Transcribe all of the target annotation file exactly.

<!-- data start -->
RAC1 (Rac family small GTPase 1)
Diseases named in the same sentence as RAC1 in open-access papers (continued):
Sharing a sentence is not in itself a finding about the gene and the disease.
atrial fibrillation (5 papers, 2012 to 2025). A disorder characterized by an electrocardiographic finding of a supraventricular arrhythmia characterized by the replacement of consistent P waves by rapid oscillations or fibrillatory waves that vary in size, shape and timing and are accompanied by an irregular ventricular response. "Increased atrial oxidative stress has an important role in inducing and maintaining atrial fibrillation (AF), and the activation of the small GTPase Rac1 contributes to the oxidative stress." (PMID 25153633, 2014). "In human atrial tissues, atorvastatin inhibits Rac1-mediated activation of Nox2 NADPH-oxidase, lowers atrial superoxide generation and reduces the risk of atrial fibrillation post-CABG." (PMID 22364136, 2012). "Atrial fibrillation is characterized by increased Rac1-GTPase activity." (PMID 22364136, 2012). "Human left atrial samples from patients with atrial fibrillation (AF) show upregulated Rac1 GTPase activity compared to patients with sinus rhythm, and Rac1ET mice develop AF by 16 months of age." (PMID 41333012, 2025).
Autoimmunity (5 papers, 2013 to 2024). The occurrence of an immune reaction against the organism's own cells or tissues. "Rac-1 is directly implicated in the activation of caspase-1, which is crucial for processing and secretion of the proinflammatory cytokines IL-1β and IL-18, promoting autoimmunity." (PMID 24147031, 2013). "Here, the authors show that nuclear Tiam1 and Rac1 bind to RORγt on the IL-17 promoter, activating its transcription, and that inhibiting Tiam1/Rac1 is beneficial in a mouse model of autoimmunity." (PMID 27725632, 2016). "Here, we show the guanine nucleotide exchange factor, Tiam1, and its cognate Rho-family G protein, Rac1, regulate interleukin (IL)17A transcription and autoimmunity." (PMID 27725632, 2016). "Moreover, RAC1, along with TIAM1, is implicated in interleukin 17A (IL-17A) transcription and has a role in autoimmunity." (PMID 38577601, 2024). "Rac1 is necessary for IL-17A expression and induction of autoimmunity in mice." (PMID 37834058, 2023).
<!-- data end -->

RAC1 (Rac family small GTPase 1)
Diseases named in the same sentence as RAC1 in open-access papers (continued):
Sharing a sentence is not in itself a finding about the gene and the disease.
atrial fibrillation (5 papers, 2012 to 2025). A disorder characterized by an electrocardiographic finding of a supraventricular arrhythmia characterized by the replacement of consistent P waves by rapid oscillations or fibrillatory waves that vary in size, shape and timing and are accompanied by an irregular ventricular response. "Increased atrial oxidative stress has an important role in inducing and maintaining atrial fibrillation (AF), and the activation of the small GTPase Rac1 contributes to the oxidative stress." (PMID 25153633, 2014). "In human atrial tissues, atorvastatin inhibits Rac1-mediated activation of Nox2 NADPH-oxidase, lowers atrial superoxide generation and reduces the risk of atrial fibrillation post-CABG." (PMID 22364136, 2012). "Atrial fibrillation is characterized by increased Rac1-GTPase activity." (PMID 22364136, 2012). "Human left atrial samples from patients with atrial fibrillation (AF) show upregulated Rac1 GTPase activity compared to patients with sinus rhythm, and Rac1ET mice develop AF by 16 months of age." (PMID 41333012, 2025).
Autoimmunity (5 papers, 2013 to 2024). The occurrence of an immune reaction against the organism's own cells or tissues. "Rac-1 is directly implicated in the activation of caspase-1, which is crucial for processing and secretion of the proinflammatory cytokines IL-1β and IL-18, promoting autoimmunity." (PMID 24147031, 2013). "Here, the authors show that nuclear Tiam1 and Rac1 bind to RORγt on the IL-17 promoter, activating its transcription, and that inhibiting Tiam1/Rac1 is beneficial in a mouse model of autoimmunity." (PMID 27725632, 2016). "Here, we show the guanine nucleotide exchange factor, Tiam1, and its cognate Rho-family G protein, Rac1, regulate interleukin (IL)17A transcription and autoimmunity." (PMID 27725632, 2016). "Moreover, RAC1, along with TIAM1, is implicated in interleukin 17A (IL-17A) transcription and has a role in autoimmunity." (PMID 38577601, 2024). "Rac1 is necessary for IL-17A expression and induction of autoimmunity in mice." (PMID 37834058, 2023).